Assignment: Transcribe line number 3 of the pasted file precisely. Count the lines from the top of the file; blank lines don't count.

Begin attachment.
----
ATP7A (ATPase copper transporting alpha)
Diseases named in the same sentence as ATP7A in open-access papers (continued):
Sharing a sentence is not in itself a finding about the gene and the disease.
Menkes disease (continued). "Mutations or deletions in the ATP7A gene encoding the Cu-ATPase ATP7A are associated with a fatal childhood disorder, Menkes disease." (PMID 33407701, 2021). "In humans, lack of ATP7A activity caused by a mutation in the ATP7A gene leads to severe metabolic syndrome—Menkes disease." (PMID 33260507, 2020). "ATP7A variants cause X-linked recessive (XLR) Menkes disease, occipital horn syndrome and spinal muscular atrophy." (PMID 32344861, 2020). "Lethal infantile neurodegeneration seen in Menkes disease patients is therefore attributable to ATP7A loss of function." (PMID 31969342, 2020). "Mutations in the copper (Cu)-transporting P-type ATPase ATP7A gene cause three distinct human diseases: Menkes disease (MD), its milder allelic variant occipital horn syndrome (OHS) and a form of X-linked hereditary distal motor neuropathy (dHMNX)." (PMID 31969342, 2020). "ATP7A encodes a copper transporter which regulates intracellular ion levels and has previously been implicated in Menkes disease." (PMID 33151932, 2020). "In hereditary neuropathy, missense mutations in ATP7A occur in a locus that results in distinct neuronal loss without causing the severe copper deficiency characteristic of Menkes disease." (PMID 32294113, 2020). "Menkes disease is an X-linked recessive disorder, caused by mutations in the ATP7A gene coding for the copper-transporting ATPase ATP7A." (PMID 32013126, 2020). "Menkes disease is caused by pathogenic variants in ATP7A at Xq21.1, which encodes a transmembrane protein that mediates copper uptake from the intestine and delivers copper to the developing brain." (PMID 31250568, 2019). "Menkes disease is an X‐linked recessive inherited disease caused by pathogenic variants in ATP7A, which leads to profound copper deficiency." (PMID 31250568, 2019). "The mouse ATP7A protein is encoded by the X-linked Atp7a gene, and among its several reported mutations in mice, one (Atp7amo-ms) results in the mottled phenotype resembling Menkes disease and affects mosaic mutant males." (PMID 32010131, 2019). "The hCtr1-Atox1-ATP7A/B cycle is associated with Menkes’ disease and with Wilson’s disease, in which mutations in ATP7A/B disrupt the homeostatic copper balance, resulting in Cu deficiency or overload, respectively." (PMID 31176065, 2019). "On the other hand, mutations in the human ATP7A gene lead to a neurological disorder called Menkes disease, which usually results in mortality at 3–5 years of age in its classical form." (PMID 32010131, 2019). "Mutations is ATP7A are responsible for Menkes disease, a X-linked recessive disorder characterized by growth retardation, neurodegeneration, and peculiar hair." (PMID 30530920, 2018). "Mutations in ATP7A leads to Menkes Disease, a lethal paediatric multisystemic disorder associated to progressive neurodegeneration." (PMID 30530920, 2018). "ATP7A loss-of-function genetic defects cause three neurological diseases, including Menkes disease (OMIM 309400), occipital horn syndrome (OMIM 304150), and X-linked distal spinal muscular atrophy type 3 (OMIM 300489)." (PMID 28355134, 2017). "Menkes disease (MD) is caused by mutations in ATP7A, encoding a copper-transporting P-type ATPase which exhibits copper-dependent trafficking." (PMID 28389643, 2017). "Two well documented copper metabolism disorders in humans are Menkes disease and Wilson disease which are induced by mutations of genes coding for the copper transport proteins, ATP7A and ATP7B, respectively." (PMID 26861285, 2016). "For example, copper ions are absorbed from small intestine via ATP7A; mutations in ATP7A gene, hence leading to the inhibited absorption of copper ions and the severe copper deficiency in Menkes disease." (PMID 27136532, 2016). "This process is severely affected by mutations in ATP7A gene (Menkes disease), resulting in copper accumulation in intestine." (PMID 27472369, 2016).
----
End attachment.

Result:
Sharing a sentence is not in itself a finding about the gene and the disease.